Two of the Internet's greatest advances, the search engine and the wiki, lend themselves naturally to the accretion of family history information. Indeed, search engines and wikis existed in genealogy before the Internet was in common use. Family search programs running on DOS used access searchable databases of names. Newfound genealogical information was mailed to Salt Lake City on paper or floppy disk to add to the database.
The Web's ubiquity helps this process happen quickly and easily from anywhere with Internet access. The Church's website familysearch.org allows visitors to search multiple sources for a deceased person's data. It also is a wiki; people can contribute their family history data. For example, when I looked over my grandfather Tyrus' Ancestral File online, I saw that three people had submitted information, most of which was accurate. However, a contributor who did not know Tyrus' death date must have approximated the burial date, listed as two years before the death date. Tyrus' wife, who passed away a few years ago, was still marked "living." The information gaps motivated me to register as a contributor to familysearch.org.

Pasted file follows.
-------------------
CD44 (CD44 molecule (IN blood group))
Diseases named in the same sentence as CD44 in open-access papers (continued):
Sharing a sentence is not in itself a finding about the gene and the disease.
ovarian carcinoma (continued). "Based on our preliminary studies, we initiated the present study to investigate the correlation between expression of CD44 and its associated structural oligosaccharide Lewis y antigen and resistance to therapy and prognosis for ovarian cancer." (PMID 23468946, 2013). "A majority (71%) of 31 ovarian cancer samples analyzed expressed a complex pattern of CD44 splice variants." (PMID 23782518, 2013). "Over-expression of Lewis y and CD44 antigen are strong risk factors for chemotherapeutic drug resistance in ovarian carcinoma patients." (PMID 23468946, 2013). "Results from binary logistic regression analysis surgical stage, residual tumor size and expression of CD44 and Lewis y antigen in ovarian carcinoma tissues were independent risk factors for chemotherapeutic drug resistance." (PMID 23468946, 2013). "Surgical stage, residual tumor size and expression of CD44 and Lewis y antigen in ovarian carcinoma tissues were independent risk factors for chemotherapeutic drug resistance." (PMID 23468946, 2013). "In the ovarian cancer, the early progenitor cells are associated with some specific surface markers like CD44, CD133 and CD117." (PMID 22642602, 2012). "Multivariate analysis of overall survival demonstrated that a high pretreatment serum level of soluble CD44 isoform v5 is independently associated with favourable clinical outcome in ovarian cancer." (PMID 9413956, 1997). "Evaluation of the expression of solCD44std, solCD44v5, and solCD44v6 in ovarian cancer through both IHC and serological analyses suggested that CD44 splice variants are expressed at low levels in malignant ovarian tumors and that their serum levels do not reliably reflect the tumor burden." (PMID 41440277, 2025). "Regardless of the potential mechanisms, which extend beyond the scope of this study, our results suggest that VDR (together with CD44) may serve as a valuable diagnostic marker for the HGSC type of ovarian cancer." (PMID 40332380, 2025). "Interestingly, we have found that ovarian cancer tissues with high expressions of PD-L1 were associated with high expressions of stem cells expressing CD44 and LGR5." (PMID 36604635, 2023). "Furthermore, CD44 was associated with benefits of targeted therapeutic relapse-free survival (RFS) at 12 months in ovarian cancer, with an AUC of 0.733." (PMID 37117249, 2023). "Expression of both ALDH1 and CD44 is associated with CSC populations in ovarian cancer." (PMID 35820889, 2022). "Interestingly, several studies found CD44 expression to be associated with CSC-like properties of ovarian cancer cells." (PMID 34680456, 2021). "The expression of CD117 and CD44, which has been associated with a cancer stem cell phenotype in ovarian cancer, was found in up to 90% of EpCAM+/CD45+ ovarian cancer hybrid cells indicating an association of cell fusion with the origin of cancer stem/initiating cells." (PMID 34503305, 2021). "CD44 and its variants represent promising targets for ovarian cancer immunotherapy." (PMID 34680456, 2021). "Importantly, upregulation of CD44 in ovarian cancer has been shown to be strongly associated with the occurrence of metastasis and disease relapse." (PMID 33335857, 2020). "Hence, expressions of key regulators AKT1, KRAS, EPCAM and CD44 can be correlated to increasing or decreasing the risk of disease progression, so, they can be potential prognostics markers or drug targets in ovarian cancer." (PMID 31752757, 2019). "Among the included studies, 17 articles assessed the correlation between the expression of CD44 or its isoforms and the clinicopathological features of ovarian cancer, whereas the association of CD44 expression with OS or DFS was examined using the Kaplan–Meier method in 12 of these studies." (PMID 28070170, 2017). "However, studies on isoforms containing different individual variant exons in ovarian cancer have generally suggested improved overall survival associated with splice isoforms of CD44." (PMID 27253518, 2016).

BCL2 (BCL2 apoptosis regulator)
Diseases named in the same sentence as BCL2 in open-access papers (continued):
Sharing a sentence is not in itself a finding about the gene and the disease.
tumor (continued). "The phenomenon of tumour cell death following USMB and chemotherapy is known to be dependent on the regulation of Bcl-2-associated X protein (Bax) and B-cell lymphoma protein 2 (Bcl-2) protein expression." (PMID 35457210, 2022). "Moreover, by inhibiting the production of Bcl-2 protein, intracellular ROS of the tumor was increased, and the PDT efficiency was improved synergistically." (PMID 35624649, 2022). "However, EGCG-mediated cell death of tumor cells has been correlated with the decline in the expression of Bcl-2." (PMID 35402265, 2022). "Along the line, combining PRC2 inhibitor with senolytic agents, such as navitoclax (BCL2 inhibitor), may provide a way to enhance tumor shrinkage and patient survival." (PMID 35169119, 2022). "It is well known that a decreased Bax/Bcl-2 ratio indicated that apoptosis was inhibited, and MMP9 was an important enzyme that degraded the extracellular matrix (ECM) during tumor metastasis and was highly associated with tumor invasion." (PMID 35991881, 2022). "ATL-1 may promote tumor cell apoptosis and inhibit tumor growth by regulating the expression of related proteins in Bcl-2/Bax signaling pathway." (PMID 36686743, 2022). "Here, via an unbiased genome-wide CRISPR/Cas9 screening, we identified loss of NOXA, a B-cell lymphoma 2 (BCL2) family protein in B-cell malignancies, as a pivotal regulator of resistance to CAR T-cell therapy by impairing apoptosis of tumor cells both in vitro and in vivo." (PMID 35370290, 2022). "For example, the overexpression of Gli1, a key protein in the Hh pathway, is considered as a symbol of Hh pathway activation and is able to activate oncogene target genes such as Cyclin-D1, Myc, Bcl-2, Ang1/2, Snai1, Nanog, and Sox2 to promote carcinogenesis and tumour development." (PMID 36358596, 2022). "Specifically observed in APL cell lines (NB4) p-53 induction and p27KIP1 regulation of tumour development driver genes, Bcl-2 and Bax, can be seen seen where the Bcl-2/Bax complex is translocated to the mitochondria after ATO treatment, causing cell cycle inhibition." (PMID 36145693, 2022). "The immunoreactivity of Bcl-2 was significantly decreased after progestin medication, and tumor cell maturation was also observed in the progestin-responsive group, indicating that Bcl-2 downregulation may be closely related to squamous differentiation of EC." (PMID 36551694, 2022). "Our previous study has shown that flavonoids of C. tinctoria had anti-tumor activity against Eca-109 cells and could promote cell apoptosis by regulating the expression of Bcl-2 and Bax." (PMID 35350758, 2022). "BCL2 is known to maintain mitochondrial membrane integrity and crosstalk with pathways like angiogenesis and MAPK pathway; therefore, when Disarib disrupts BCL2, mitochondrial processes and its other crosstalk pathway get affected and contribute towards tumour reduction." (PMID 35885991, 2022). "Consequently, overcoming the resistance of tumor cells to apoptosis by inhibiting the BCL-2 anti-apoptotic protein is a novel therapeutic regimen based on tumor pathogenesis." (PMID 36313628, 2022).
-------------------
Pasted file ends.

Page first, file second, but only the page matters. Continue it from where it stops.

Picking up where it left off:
As I looked over my grandfather Tyrus' record, I remembered that I had read to him when I was five years old. My family has photos from that visit, as well as from when my grandparents were young and recently married. My father still has the old straw hat that Tyrus used to wear when he farmed. Photos and stories enrich the family history, for they remind us that behind each name is a real person. Many family history websites devoted to particular families have such treasures. I would like to see FamilySearch's Ancestral File allow contributors to provide links to sites with more in-depth histories. While the search engine and the wiki aid today's genealogy, a third innovation, that of digital photos, deserves to find greater use in the work.